Bob (not his real name), a UF fresh-
man, said he has been making fake IDs
that way for four years. The first one he
made was a black-and-white version of
an Alabama ID card. "It was really bad,"
Bob said, but it did work for a short
Another popular method is to borrow
a real driver's license from a friend or
relative. But that's not foolproof either.
Rogers compares the photo on each
license to the person giving it to him. If
the match isn't quite right, he compares
the height.
He has trouble, however, spotting
licenses borrowed from brothers and
sisters, so sometimes he gives a quick
"Hey, man, what's your sign?" Or he
asks that person's buddy, "What's your
friend's name?"
"If I'm not really sure I have them
sign," Rogers said. Reproducing a signa-
ture is hardto do without constant prac-
tice, Rogers said.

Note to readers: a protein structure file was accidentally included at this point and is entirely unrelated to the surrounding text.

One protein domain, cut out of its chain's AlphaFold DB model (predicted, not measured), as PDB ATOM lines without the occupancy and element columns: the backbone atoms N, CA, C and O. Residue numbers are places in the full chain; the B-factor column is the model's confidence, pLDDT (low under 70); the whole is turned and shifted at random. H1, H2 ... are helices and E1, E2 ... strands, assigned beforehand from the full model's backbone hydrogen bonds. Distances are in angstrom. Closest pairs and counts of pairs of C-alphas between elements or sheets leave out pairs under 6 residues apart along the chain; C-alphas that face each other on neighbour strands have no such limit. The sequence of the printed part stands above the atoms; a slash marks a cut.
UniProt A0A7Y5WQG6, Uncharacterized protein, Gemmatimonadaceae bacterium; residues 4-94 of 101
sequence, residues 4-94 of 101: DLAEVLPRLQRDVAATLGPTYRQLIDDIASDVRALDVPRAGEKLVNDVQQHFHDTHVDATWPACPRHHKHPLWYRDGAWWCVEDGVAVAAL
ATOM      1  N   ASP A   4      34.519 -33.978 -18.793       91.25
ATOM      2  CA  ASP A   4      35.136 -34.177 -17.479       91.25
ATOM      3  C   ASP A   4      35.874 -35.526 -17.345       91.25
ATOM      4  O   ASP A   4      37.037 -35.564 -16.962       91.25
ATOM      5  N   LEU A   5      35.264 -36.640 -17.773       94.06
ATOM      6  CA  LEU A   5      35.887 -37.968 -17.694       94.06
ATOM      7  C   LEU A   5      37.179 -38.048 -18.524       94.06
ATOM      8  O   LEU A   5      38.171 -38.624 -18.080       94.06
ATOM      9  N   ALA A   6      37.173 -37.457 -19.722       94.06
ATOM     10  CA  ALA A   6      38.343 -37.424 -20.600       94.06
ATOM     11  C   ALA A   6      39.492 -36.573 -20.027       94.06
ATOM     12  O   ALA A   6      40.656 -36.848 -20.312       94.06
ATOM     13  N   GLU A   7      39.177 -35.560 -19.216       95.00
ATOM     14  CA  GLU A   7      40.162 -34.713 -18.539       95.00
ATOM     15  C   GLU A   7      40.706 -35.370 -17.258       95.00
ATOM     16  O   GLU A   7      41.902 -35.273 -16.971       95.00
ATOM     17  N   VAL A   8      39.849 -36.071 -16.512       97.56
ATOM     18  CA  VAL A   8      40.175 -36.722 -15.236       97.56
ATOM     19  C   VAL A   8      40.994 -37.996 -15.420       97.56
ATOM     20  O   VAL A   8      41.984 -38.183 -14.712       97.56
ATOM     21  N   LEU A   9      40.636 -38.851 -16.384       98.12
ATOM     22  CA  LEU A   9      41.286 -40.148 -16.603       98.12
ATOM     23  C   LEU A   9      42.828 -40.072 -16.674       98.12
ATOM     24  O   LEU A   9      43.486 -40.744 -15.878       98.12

Rogers has the most trouble spotting

fake IDs when the information is false
but the picture is legitimate. Bob's
second fake ID was a color copy of an
older friend's license with his own pic-
ture pasted over it.
Although this fake was more convinc-
ing, one problem was the backing,
which on a valid license has fine blue
print. Fake IDs usually have their fake
fronts glued to an original license, but
bouncers can spot these too. "One guy
showed me a Maryland ID," Rogers
said. "It had a Florida back on it."
Not all fake IDs are shoddily made or
easily caught. Sometimes the photo will
be legitimate, the physical description